Tackling emergency savings is a logical place to focus. It’s a key element as people address the broader issues in their financial lives around attaining and retaining good credit, managing their debt, and maintaining a healthy habit of savings.
I encourage you to find out more about Start Small, Save Up at our website. And to partner with us on your financial education efforts. This investment is substantial across the nation, but we need more robust research to determine what works. As an example of partnership in research, the Bureau will release a report in the coming weeks on a study we did with H&R Block. It looked at whether consumers could be encouraged to use a savings feature on a prepaid card to set aside a portion of their tax refund. It focused particularly on consumers who get the Earned Income Tax Credit. In its marketing campaign, H&R Block sent two types of emails to prepaid card customers before the tax filing season to test strategies to encourage tax-time saving.
Encouragement appears to have an impact, as results show the savings-related emails increased customers’ likelihood of saving using that feature on the prepaid card compared to customer who were not sent any savings-related emails. For those that did use the feature to save, savings persisted beyond the end of the tax filing season, with about one in five who took advantage of the savings feature sticking with it 8 months later. This suggests that simple, timely marketing messages and small incentives help encourage consumers interested in ways to save during tax time.
We want to move the needle on the number of Americans in this country who can cover a financial shock, like that $400 emergency. I am bringing together interested parties from across sectors to develop and execute a strategy to achieve this outcome. While the investment in financial education in this country is substantial, our understanding of the return on that investment remains a challenge. The Bureau is sincerely interested in partnerships to focus where we can add value to this undertaking and where we can make a difference.
Ensuring Clear Rules of the Road
Our second tool for preventing consumer harm is rulemaking and guidance – articulating clear rules of the road for those we regulate. Rules that promote competition, increase transparency, and preserve fair markets for financial products and services. Where Congress directs the Bureau to put forth rules or address specific issues through rulemaking, we will comply with the law. Where the Bureau has discretion, we will focus on preventing consumer harm by maximizing informed consumer choice, and prohibiting acts or practices that undermine the ability of consumers to choose the products and services that are best for them.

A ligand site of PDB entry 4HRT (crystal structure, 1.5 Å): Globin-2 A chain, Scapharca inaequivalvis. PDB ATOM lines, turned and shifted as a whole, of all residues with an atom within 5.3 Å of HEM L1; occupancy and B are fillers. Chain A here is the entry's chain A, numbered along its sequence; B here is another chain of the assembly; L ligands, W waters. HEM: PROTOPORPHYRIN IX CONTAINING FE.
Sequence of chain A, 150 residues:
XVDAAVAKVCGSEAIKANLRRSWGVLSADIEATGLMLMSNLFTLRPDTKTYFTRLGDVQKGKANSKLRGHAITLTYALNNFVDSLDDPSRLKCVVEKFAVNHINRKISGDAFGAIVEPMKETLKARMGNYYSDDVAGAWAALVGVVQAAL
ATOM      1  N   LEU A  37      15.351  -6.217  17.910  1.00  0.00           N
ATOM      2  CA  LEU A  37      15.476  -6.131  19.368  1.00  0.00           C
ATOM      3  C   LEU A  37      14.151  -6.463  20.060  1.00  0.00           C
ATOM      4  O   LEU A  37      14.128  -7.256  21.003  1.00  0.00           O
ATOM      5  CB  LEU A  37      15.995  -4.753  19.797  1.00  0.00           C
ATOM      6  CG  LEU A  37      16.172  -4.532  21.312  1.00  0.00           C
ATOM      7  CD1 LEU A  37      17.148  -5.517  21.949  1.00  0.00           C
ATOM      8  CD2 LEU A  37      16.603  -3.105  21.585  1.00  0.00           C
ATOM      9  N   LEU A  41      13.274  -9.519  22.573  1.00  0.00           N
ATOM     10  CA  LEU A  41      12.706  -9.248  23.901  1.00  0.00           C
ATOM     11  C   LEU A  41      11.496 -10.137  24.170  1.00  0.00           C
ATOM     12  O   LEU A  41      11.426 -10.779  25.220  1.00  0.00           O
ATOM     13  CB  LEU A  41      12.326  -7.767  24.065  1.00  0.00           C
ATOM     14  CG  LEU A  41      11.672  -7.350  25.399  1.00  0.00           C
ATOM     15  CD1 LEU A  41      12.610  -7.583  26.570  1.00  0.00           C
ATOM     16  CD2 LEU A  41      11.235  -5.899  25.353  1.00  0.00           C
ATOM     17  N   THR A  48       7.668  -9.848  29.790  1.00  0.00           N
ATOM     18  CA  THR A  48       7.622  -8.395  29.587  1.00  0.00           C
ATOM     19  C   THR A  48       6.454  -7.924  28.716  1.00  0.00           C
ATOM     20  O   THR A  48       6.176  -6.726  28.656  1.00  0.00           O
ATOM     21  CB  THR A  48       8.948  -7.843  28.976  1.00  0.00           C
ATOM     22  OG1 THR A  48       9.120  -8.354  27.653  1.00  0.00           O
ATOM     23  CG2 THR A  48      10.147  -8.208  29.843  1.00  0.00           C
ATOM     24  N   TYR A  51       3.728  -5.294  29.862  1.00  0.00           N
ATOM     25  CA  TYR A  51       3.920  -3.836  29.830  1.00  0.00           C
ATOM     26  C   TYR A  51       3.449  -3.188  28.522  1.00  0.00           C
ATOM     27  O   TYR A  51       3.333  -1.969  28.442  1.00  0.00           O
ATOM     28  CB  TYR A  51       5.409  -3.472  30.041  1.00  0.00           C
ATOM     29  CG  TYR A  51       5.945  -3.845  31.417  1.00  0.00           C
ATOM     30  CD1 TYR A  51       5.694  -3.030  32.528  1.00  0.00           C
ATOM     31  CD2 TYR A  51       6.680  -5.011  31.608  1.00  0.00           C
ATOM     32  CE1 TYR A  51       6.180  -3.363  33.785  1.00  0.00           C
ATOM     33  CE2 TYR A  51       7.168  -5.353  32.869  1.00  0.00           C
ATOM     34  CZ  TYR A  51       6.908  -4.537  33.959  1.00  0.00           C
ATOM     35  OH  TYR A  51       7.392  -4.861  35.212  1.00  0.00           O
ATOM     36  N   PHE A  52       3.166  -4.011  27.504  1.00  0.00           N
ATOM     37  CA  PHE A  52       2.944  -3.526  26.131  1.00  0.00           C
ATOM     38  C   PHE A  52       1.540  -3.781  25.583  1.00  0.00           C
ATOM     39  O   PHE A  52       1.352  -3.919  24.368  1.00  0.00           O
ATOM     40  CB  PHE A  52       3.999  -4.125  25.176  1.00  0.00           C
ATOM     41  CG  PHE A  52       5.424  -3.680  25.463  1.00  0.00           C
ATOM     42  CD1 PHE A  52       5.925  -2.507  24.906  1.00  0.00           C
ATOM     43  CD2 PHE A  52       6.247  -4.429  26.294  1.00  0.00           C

To develop the best possible rules, the Bureau has to use the best possible process. One based on transparency that allows stakeholders to submit comments; that reflects rigorous economic and market analysis; and that provides for judicial review.
Part and parcel of this is the Bureau’s responsibility under the law to ease unwarranted regulatory burdens and to consider the impact of our rulemaking on consumers and those we regulate, and we take it seriously. We need to recognize that the costs imposed on regulated entities can affect the cost of credit for consumers, and its availability. So we continue to sift through the comments from the comprehensive call for evidence the Bureau issued last year, which includes some 1,750 separate issues related to rulemaking.
And we have already made changes in response to these comments. For example, we used a longer-than-usual 90-day comment period for our complex Payday and Debt Collection rulemakings and released supplementary materials to summarize and explain those formal rulemaking documents in plain language. As another example, the proposed Debt Collection rule includes many interventions suggested by the call for evidence responses. And we recently began considering changing the Bureau’s existing Remittances Rule in a Request for Information that was substantially informed by the call for evidence responses.